Philosophy, at its Socratic best, is as much about listening as it is about forming arguments. These outlines will be as much about collecting criticisms of positions as they will be about any position itself.

Socrates: What if the person who has opinion but not knowledge is angry with us and disputes the truth of what we are saying? Is there some way to console him and persuade him gently, while hiding from him that he isn’t in his right mind?

Glaucon: There must be.

Socrates: Consider, then, what we’ll say to him. Won’t we question him like this? First, we’ll tell him that nobody begrudges him any knowledge he may have and that we’d be delighted to discover that he knows something.5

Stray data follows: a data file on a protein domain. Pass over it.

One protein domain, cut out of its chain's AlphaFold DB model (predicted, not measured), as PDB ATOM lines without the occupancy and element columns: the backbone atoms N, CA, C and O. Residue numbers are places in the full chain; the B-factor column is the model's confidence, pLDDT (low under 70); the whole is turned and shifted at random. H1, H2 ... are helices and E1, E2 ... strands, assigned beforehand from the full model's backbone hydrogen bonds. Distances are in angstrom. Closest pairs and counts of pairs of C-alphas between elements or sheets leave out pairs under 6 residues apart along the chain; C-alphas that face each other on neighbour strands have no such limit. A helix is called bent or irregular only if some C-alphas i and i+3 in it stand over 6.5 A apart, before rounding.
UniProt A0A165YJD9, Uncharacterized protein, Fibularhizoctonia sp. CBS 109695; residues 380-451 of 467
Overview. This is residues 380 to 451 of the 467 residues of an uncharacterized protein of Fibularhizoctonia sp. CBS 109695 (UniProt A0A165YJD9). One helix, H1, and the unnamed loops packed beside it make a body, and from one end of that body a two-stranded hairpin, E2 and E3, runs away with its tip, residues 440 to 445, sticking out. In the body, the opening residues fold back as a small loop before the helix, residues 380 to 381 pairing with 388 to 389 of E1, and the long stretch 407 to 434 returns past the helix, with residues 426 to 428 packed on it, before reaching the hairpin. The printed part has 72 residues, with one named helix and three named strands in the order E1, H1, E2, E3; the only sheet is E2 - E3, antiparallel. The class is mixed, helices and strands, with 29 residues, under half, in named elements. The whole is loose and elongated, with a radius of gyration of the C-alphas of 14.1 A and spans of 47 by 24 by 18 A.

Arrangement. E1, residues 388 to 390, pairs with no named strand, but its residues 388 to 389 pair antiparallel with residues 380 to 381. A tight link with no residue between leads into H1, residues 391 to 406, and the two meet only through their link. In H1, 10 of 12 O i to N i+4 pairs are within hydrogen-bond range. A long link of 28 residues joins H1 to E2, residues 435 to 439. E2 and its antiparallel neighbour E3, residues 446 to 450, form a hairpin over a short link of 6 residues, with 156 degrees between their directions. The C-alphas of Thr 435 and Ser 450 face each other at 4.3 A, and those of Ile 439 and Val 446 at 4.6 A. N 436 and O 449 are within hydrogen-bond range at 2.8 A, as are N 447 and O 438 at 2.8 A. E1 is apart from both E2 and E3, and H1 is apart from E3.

Who do I want to reach with this project?

The Vienna Circle aims at making contact with those similarly oriented and at influencing those who stand further off.6

This project may never be polished enough to be pedagogical. The primary purpose of these pages is to collect and organize references of what I’ve been personally studying. Please explore the references! By far, the most valuable thing to be done here, is to click through to the references sections of each page, comb through them, and to read any of them.

If you come along for any part of the ride and find any of this useful, that’s great. Please let me know by leaving a comment below or on twitter: @RyanDavidReece.

Who might find this interesting?

I hope that is enough of an invitation to catch your interest. In the next section, we will survey the history of science and examine what can be said of the “scientific method.”